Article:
What’s in a name?
Steven Painter’s letter missed the reason why people dislike the name “Xinbei City” — because it will be mistaken as a city in China (Letters, June 29, page 8). Taiwan has already been misnamed as “Chinese Taipei,” “Taiwan, Province of China” and “Taiwan Province.” We don’t need another name to confuse people.
A name like “Xinbei City, Chinese Taipei” is insane, ambiguous and inconvenient.
Furthermore, Taiwanese don’t like to use the letter X in Romanized names because it symbolizes being crossed out or unknown. This rule also applies to the names of cities and should be respected as a minimum courtesy.
If Painter accepts the difference between American English and British English, it is hard to understand why he calls Tongyong Pinyin “nonsense.”
This system was developed for its general applicability to all languages in Taiwan and is slightly different from Hanyu Pinyin, which was developed in China. The government in Taiwan will reportedly change all signs in Tongyong to Hanyu. What a waste of financial and human resources. It is also environmentally unfriendly because it will unnecessarily increase carbon dioxide emissions.
As an exception, “Sinbei” in Tongyong is not an elegant name to use for a city. “New Taipei City” is a neutral name that incorporates the meaning of its original name. If people can distinguish between “New York City” and “New York,” it will be easy to tell “New Taipei City” and “Taipei City” apart. Both cities are close to each other. The name “New Taipei City” is also favored by two major candidates running for mayor.
We have to cherish such a rare consensus.
All issues are political issues
June 29 will, without a doubt, come to be known as Taiwan’s “Black Tuesday.” It is on that mournful and tragic day that Taiwan was bullied into signing the Economic Cooperation Framework Agreement (ECFA) with the Chinese Communist Party (CCP) in Chongqing, China.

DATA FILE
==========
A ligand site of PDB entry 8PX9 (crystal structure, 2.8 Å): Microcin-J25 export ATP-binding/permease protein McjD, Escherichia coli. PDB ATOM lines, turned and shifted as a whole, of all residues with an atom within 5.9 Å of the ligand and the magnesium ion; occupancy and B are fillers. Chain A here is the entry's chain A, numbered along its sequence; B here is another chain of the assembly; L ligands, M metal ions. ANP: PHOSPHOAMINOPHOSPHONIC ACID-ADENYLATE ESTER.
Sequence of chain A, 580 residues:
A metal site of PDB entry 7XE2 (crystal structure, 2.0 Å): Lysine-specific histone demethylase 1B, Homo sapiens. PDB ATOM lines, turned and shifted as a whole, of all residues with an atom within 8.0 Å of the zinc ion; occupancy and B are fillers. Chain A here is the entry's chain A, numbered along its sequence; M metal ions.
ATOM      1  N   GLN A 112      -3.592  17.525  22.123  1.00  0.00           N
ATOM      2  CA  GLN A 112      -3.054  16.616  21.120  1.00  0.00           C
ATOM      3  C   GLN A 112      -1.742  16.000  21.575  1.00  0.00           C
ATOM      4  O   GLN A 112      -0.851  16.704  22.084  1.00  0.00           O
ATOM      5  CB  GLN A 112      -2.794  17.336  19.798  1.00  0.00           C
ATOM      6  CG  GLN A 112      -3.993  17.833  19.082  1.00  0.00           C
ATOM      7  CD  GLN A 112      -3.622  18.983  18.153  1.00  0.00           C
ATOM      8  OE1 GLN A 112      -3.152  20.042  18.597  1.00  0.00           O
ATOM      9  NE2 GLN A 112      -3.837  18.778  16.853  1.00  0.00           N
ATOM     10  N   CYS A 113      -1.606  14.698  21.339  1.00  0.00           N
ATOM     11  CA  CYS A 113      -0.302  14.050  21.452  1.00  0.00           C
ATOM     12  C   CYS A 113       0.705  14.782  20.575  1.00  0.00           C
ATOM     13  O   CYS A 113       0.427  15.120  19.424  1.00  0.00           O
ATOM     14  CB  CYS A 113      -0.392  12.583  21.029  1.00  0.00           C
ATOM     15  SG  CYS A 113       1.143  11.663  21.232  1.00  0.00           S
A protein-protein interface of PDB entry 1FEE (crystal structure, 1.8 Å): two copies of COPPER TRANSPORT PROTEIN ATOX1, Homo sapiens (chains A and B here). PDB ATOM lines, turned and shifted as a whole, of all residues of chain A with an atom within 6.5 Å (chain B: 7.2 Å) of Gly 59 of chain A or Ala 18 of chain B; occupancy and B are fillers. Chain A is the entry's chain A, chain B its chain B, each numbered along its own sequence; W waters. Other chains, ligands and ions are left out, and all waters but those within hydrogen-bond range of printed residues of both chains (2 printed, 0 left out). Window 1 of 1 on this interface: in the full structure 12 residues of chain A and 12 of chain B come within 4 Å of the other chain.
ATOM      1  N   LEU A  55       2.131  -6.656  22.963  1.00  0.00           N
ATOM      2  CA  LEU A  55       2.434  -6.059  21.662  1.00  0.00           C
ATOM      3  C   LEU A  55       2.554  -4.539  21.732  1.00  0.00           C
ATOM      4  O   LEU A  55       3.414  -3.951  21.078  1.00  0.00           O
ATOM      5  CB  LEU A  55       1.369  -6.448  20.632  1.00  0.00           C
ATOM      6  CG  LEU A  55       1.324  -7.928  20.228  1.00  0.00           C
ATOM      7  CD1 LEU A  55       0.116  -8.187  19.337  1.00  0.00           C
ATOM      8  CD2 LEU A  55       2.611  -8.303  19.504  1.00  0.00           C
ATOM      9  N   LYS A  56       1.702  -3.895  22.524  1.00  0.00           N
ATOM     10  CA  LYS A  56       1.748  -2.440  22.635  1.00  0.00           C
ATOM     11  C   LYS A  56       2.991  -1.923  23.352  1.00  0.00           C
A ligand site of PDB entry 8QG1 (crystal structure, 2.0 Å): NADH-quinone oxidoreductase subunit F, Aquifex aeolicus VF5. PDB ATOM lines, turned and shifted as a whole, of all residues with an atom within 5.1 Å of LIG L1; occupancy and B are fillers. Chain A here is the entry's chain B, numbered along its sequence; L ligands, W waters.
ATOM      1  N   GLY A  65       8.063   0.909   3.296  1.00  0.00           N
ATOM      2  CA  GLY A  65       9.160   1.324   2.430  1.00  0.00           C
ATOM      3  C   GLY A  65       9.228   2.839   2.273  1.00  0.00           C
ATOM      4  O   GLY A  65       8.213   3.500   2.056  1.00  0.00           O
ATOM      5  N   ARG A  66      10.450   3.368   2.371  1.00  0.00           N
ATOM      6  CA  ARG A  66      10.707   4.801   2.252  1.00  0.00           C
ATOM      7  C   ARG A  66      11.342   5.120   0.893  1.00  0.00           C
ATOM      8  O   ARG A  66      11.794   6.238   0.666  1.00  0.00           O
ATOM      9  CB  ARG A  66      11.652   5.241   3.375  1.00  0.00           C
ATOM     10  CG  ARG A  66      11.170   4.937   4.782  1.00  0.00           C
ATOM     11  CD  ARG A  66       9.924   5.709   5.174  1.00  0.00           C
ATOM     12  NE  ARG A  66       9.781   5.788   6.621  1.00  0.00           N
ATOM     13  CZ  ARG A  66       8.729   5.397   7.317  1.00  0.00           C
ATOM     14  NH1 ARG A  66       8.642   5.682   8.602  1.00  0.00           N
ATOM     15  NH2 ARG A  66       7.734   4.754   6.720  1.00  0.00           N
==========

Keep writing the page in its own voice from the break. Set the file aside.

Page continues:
The ECFA is essentially a “black box” pact signed between two political parties — the Chinese Nationalist Party (KMT) and the the CCP — (“Taiwan, China sign trade pact,” June 30, page 1).
A person may duly wonder whether Taiwan would be allowed to refer any disputes or controversial cases to the WTO for arbitration. Please allow me to disabuse anyone of such a naive belief, lest he or she be deceived into thinking that Taiwan will ever be viewed as an equal partner — “During the morning meeting [between the Straits Exchange Foundation (SEF) and the Association for Relations Across the Taiwan Strait (ARATS) prior to the signing], trade officials from both sides agreed that until a cross-strait trade dispute resolution is forged, the two sides would attempt to solve any disputes through negotiation and would not refer controversial cases to the WTO.”
Later, at a separate press conference, ARATS Vice Chairman Zheng Lizhong (鄭立中) reportedly said: “We understand our Taiwanese compatriots’ wish to participate in international events.”
Zheng was cut off by Chinese Vice Minister of Commerce Jiang Zengwei (姜增偉), who said: “We can make reasonable arrangements through cross-strait negotiations under the precondition of the ‘1992 consensus.’”
Jiang’s words certainly raised my eyebrows because they directly contradicted the CCP and Beijing’s official position on cross-strait relations. In fact, I am utterly dumbfounded as to why Jiang would use the phrase “1992 consensus.” It boggles the mind.